Debra Hope knows there is still a lot to learn.
That’s why she constantly questions and researches the best clinical psychology practices relating to race, gender, under-served populations and sexual minorities. It’s why she continues to find ways to help those who have confronted inequality and injustice.
And it’s why the professor of psychology will be honored with the 2016 Chancellor’s Fulfilling the Dream Award. The honor is given to those who have contributed to the University of Nebraska-Lincoln or the city of Lincoln in promoting the goals and vision of Rev. Martin Luther King Jr.
Hope will receive the award Jan. 21 at the university’s official celebration of the holiday. A program and awards ceremony will be at 6:30 p.m. in the Jackie Gaughan Multicultural Center Unity Room.
“When you look at the list of people who have won it, it’s mind-boggling to be on that list,” Hope said.
Hope began her research career examining anxiety disorders. In the last decade, however, she shifted focus on the impacts of stigma and discrimination on mental health and health services, particularly in the lesbian, gay, bisexual and transgender community.
David Hansen, professor of psychology and director of UNL’s clinical psychology program, nominated Hope. He highlighted her research that has improved mental health practitioners’ understanding in treating lesbian, gay and bisexual people and noted her role in starting the Rainbow Clinic in the Psychological Consultation Center. The Rainbow Clinic provides individual, couples, and family therapy for Lincoln’s LGBTQ community.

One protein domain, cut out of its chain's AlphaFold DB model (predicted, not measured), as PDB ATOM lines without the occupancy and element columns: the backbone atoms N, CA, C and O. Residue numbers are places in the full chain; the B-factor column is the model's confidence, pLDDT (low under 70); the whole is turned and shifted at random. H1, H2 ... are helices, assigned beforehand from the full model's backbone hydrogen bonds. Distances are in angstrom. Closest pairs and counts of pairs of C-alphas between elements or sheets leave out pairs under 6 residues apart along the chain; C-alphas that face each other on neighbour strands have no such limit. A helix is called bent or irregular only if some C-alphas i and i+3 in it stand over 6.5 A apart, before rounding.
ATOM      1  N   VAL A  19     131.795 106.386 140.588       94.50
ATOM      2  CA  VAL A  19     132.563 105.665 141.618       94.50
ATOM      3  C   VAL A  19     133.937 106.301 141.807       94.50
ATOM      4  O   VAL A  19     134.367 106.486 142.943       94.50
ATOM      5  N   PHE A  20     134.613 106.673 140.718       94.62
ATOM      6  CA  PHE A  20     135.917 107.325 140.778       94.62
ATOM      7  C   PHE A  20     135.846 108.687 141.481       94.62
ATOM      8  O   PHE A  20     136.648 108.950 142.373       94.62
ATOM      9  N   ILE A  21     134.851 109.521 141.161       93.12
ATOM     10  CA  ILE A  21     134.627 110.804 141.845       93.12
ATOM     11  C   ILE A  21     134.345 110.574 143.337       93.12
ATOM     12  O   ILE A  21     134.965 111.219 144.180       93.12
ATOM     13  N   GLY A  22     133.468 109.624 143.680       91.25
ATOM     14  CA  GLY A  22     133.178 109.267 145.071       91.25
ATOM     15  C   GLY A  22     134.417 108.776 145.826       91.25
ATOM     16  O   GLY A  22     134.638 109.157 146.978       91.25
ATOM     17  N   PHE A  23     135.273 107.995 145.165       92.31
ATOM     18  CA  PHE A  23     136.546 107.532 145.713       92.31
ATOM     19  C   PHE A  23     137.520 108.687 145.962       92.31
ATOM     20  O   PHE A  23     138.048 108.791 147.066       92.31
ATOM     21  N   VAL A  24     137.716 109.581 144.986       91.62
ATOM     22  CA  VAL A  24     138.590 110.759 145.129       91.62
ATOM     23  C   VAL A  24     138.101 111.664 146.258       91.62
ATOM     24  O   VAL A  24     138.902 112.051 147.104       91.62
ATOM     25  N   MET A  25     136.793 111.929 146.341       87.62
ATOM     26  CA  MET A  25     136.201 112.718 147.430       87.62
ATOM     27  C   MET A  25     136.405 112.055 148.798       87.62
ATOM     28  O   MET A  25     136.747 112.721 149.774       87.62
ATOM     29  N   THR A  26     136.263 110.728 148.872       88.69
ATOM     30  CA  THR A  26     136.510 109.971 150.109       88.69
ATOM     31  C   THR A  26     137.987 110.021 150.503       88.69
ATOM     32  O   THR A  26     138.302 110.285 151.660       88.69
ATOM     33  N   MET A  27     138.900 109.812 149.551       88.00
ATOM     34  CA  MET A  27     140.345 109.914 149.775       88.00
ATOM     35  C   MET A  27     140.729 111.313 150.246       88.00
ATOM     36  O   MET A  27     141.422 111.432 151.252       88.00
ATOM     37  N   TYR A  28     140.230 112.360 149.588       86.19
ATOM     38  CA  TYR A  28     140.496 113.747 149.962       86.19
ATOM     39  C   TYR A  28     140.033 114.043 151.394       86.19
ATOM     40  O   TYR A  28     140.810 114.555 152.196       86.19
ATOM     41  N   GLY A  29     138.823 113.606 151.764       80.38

“Throughout her career, (Hope) has shown commitment to supporting diversity and espousing (King’s) ideals,” Hansen wrote in his nomination letter. “Deb serves as an exemplary leader and role model on campus and beyond.”
She helped develop an Achievement-Centered Education course, Psychology of Diversity, which challenges students to learn about cultures and beliefs different from their own.
“I ran into a former student (who) said, ‘I thought about things in that class that I’d never thought about before, and that class really changed my life,’” Hope said. “It’s important to get students to think about these issues in a safe environment and to learn about people who are different from themselves.”
In a nomination letter, psychology graduate student Andrew Jeon wrote: “As a psychologist, Dr. Hope always strives to help those in the community with their experiences of inequality and injustice.
“Her commitment and acceptance of diversity in her professional roles makes her an example of how to change the world through what we do and who we are.”